As calls for racial justice intensify throughout the country, so have efforts to reform aspects of the criminal justice system, including pretrial-detention practices that keep hundreds of thousands of legally innocent people behind bars.
The Prison Policy Institute reported pretrial detention is responsible for nearly all of the net growth in the jail population in the past 20 years. Seventy-four percent of the U.S. jail population — 550,000 people in total — haven’t been convicted or sentenced.
When deciding who should be detained and who should be released, many courts rely on pretrial-assessment systems. These are meant to offer an unbiased, objective means of estimating the chances that a defendant will fail to appear for future court dates, commit new crimes or commit new violent crimes after release.
Some argue the systems are actually making racial discrepancies worse. One such group is the American Bail Coalition, an association of national bail insurance companies and bail agents. Jeff Clayton, executive director of the coalition, said pretrial-assessments systems have racial bias built into them
“Nobody bothered, when they built these things, to test for racial bias or think about racial bias, and now that’s come to the forefront,” Clayton said.
One of the most widely used systems is the Public Safety Assessment, which was developed by the Laura and John Arnold Foundation. In Wisconsin, the PSA is used in Milwaukee, Dane, Outagamie and La Crosse counties.
Advancing Pretrial Policy and Research, an initiative paid for by the PSA’s developers, provides guidance to organizations on the proper use of the system. Alison Shames, co-director of APPR, said the PSA is objective.
“In terms of our validation studies that have been done to date, these show that the PSA predicts equally well for people across race and ethnicity,” Shames said.
Trouble arises, though, when bias stems from the data that are coming into the system. This can happen, for instance, when the police arrest people of color at disproportionate rates, Shames said.
“The challenge is that bias is endemic to the criminal justice system and to the data itself,” Shames said. “The data that comes into this tool has the bias of whatever the community might have.”
What the PSA does
The PSA uses a defendant’s criminal history to come up with a score that judges and court commissioners can use to make decisions. In doing so, it considers nine factors (see infographic).
Each is weighted and assigned points. The factors are then converted to scales of 1 to 6 for “Failure to Appear” and “New Criminal Activity” categories. A person can also be flagged for risk of new violent criminal activity.
The criteria don’t change. But when a court makes use of the PSA, it also develops a custom chart to help judges and court commissioners interpret what bearing each score might have on a defendant’s prospects for release.
The chart, known as the Release Conditions Matrix, varies from place to place depending on what resources can be found in each. For example, some jurisdictions may carry out criminal history checks once a month and require electronic monitoring or drug testing for certain scores.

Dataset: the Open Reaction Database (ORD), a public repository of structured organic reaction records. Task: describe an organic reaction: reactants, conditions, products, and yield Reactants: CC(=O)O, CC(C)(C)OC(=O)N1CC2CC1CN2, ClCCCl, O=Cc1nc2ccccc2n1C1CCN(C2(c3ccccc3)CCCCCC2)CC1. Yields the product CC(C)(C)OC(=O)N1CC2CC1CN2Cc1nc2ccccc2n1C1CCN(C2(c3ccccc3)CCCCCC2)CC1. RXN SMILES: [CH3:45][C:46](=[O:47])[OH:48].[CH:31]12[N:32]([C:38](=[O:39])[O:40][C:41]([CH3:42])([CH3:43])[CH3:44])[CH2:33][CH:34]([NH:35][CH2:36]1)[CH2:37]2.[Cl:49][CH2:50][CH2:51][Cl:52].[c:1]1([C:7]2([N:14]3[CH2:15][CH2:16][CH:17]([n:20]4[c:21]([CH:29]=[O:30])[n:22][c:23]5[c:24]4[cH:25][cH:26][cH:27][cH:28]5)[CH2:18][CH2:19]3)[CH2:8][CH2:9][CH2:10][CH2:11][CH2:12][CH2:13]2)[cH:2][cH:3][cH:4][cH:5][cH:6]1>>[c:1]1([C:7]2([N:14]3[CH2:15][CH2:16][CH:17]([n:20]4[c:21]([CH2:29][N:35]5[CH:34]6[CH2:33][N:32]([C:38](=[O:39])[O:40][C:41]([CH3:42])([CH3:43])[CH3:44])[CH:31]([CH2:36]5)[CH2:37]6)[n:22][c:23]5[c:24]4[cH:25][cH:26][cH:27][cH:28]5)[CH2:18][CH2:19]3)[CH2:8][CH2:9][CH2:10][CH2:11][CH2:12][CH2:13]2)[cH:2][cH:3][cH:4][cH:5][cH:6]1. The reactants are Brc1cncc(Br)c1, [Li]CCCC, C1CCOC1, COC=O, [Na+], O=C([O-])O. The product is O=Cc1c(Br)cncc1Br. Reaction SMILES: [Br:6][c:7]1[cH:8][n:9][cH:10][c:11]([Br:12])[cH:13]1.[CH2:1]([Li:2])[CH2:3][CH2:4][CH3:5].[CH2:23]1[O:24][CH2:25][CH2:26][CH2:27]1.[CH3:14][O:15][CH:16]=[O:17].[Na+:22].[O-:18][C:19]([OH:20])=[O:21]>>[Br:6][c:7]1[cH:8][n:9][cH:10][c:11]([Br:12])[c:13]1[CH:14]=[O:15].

APPR strongly recommends jurisdictions work with local policymakers and residents on the matrix. Shames said the organization also recommends every jurisdiction complete its own validation study to find out how accurate the PSA is at the local level.
APPR publishes the results of validation studies on its website. These usually vary from one place to the next, as do the reports’ contents. Some counties have assessed the PSA through the lens of race, whereas others have considered populations as a whole.
Of the five studies on the website specifically analyzing the PSA, three considered the effect defendants’ race might have had on outcomes. The studies found no statistical difference in the rates of pretrial release among the various groups.
PSA in practice
Clark Rodgers is one of two people in Dane County who put data into the PSA to obtain defendants’ scores.
He has decades of experience working with pretrial assessments, first with U.S. Probation and Pretrial Services for nearly 23 years. He was then hired as a pretrial assessor in Dane County in 2017, when the county adopted the PSA.
Rodgers said the county runs the assessment on criminal felonies resulting from new arrests, new arrests with holds and new arrests with probation holds — although there are some exceptions.
A person is determined to have undergone a new arrest when he or she has been in custody for less than three days. On the weekend of Aug. 29-30, Rodgers said 29 of the people arrested qualified for PSAs.
An assessment typically takes 15 minutes to an hour to complete. Rodgers and Maggie Thomas, the other pretrial assessor for Dane County, use data from the Spillman jail management program, CCAP and other records databases to complete their assessments. They also obtain out-of-state records to learn whether points should be assigned.
“We try to maintain really close fidelity to what the application says,” Rodgers said. “The evidence-based practices stuff relies on the fact that a program is only as good as your application to the program.”